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dave182

Dublin Port Alexandra Basin

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I spotted a large heavy-lift crane barge today down in Dublin Port. It appeared to be getting ready to move a large ro-ro ramp. Unfortuntely I was driving and unable to take a picture. After a spot of googling, I understand that Dublin Port are redeveloping the Alexandra Basin area of the port, including the jetty and infrastructure used to load ore from the Tara Mines tippler. I've since heard that Tara Mines traffic is to cease for a number of months. Is this true? What's the plan? Anyone know more about this?

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The existing conveyor and pier used to load ships with Tara’s product is being demolished to make space for some of the redevelopment.. A new conveyor in a better location will be installed.. I think the Zinc from Tara is going to be shipped ex Drogheda for a few weeks to facilitate the work..

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I heard on the radio that there is work taking place in the Alexandra Basin area of the docks to accommodate a larger 'Brexit-buster' cargo ship. The work will mean 50% less cruise ships docking in Dublin while the work is underway - tourism & other businesses that would make money from those onboard aren't too happy about it

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Here’s before and after pics from the Dublin port website.. https://www.dublinport.ie/portfolio/alexandra-basin-redevelopment/

The Tara mines conveyor is the browny green structure on the pier extending out into the basin in the “before” picture

It has been removed in the “after” artists impression to make space for two new Ro/Ro berths in the foreground 

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FBA53207-C41D-4E23-9653-697864B881FB.png

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Thanks Mogul and Skinner 75. I wonder if the ore is shipped out from Drogheda using road vehicles, successfully, will it put this rail flow at risk long term? 

I suspect not, as access the Drogheda Port is challenging. The rail line down to the old cement works could be reinstated I suppose, making for an interesting short trip working: Navan to Drogheda Port 3 times daily!

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1 hour ago, dave182 said:

Thanks Mogul and Skinner 75. I wonder if the ore is shipped out from Drogheda using road vehicles, successfully, will it put this rail flow at risk long term? 

I suspect not, as access the Drogheda Port is challenging. The rail line down to the old cement works could be reinstated I suppose, making for an interesting short trip working: Navan to Drogheda Port 3 times daily!

It looks like Boliden are planning to extend the life of the mine beyond 2026. https://www.thetimes.co.uk/article/tara-digs-deeper-underground-to-secure-the-future-of-europes-biggest-zinc-mine-jztbzf6g5.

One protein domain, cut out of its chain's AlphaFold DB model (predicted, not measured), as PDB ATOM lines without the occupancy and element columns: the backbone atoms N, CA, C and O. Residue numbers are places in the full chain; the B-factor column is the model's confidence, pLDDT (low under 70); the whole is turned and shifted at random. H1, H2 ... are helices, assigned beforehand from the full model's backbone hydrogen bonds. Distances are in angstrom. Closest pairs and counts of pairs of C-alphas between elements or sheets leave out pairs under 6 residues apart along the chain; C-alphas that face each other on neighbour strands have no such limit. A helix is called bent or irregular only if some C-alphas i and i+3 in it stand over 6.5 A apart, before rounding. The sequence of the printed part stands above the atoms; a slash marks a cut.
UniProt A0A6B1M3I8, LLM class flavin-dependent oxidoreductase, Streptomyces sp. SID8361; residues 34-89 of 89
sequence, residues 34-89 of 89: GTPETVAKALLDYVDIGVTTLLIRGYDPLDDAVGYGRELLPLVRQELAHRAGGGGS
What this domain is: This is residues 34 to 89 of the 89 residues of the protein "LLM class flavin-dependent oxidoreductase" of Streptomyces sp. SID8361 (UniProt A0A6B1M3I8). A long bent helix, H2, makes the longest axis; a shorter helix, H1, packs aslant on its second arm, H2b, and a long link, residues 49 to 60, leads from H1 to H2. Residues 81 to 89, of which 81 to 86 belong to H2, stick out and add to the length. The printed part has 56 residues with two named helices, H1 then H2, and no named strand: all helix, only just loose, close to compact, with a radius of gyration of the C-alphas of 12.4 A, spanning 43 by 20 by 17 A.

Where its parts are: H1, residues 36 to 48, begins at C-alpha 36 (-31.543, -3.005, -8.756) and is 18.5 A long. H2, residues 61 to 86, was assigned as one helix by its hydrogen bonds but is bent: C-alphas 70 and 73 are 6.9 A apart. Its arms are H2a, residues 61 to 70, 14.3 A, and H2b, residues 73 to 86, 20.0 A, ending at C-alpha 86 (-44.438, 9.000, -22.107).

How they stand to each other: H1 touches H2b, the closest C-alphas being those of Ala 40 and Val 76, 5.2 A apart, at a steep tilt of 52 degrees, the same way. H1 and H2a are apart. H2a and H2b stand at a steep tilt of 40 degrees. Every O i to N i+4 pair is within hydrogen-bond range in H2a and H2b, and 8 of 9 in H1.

It will be interesting if Boliden invests in a fleet of new wagons or manages to keep the existing fleet in service up to 2036.

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I'd say if they can find any way under the sun to get it off the rails and into trucks to Drogheda or anywhere else, they won't lose a minute in doing it!

Within days, they'll announce that the last trucks are now scrapped, track lifting has reached Beauparc, and the branch is going to be a greenway. And there is absolutely no chance it can be reopened without spending €12,456 billion, which is better spent on that greenway, and new speed limit signs on motorways.

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JHB - so very likely given past experiences on this Island, so very sad that  "yours" is  going the same way.  Lack of brains and practical life skills will see us all extinct before 3 long.

Robert  

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Part of the Boliden contract when the mine was first planned was that the ore was to be shipped by rail for export. It was a bilateral contract agreement between Boliden and the government at the time. I have no idea if there is a get out clause as part of that.

 

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34 minutes ago, Railer said:

Part of the Boliden contract when the mine was first planned was that the ore was to be shipped by rail for export. It was a bilateral contract agreement between Boliden and the government at the time. I have no idea if there is a get out clause as part of that.

 

Using rail would fit in with Boliden's Sustainability Commitments & to keep within its existing carbon limits under the EU Emission Trading Scheme, and likely to continue until the existing wagons and loading/unloading infrastructure require replacement.

 

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Ultimately, you can transport 700-odd tonnes (train can be up to 912 tonnes IIRC, but that includes loco and physical wagon weight) in one go. That's 24 lorries (assuming a payload capability of 30 tonnes). Simple economics

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